Old School GitHub


Code available on GitHub


1. **Move header tabs to main content area:** In the June update, GitHub moved the header buttons (“Code”/”Issues”/”Pull Requests”/etc) to the far left of the page. This became an issue if you have a big wide monitor because those buttons are now very very far from the rest of the page content. If you’re on a laptop you probably won’t notice the difference.

2. **Highlight selected page in header:** Prior to the update, the selected page you’re on was clearly highlighted. The update made the current page selection much more subtle.

3. **Classic-syle buttons and labels:** The old buttons had depth and bold font, and the new buttons are flat and look less clickable.

4. **Add row separators in file explorer:** The file explorer that shows all the files and folders currently has no borders between rows, making it harder to read the file list.

5. **Remove circular user images and rounded corners everywhere:** The new circular user photos result in unwanted rounding near the corners, cropping significant features from photos that are intended to be square for some users. Many other items were also made very round.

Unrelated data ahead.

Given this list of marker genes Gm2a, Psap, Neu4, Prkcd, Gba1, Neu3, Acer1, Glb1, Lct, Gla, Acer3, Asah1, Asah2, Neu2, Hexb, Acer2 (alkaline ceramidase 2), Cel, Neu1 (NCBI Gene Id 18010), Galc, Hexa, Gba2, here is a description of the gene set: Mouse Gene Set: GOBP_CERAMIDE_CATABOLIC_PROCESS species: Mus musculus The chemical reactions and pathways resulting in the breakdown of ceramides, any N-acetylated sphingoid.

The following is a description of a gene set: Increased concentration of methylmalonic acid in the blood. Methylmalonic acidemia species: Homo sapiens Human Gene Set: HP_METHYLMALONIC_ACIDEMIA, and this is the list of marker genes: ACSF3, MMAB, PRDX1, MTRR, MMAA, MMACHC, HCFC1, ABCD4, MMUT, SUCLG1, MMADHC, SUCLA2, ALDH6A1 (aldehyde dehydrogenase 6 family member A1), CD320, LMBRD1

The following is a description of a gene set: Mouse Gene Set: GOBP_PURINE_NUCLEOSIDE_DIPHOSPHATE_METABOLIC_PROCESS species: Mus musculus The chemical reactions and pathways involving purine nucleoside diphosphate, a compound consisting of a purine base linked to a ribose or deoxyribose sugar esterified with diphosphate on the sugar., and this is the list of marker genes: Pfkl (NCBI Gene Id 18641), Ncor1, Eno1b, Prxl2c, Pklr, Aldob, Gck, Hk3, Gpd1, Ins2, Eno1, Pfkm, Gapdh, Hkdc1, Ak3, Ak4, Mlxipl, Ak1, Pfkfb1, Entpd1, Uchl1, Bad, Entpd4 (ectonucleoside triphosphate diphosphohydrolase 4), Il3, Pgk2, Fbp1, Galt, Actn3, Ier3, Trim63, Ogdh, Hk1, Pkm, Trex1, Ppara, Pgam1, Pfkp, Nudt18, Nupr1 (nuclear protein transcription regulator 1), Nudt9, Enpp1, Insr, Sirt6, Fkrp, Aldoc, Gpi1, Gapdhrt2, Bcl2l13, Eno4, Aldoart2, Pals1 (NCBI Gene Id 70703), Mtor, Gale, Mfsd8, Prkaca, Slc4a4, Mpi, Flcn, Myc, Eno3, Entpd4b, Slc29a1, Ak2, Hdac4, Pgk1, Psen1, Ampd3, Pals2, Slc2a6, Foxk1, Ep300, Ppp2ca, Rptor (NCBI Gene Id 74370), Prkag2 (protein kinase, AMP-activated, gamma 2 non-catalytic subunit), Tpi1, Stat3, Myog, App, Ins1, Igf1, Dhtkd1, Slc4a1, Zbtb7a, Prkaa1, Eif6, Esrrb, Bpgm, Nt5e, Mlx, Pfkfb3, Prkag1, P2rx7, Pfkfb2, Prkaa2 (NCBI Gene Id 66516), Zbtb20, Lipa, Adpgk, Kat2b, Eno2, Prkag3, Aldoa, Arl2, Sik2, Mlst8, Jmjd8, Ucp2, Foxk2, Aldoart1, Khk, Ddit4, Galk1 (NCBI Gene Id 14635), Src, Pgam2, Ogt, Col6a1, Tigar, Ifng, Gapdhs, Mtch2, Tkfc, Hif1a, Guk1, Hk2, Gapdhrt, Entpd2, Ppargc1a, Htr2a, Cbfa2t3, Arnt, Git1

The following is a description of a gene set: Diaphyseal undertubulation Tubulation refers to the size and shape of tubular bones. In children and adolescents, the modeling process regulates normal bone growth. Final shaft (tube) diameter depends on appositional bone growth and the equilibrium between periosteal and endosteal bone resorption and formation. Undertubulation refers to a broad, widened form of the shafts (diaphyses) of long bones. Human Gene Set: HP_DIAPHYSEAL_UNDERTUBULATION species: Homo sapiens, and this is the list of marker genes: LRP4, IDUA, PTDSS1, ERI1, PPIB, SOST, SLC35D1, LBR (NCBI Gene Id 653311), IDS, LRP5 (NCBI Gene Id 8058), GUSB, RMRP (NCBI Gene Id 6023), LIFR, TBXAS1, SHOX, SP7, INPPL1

And many other UI fixes such as fix the text width of issue counters and issue label, fix the whitespace of issues, add a slight background to README title, and more.


This extension can change the look of existing items on the page, but it cannot change the layout of the page by moving things around.

For example, a common question is whether the repository sidebar can be moved to be above the main code section, like it was previously. Unfortunately that is not possible (or extremely difficult).

The reason is because of the strange way GitHub handles internal links: some pages are actual page reloads, but some pages are fully loaded with AJAX. This makes it impossible to use JavaScript to fix any UI issues, and only CSS can be used. If you’re on the Code tab and you click on Pull Requests then you don’t actually refresh the page, but if you click on Issues then it is a new page. What that means is that after moving from Code to Pull Requests, any JavaScript changes are reverted because large portions of the page body were re-written. Technically it’s possible to find hacky ways around that, using event listeners or mutator observers or any other technique and try to force a re-initialization of the JavaScript when a new page is AJAX-loaded, but that would be extremely difficult to work correctly and would be non performant. So unfortunately only CSS is used.

Old School GitHub
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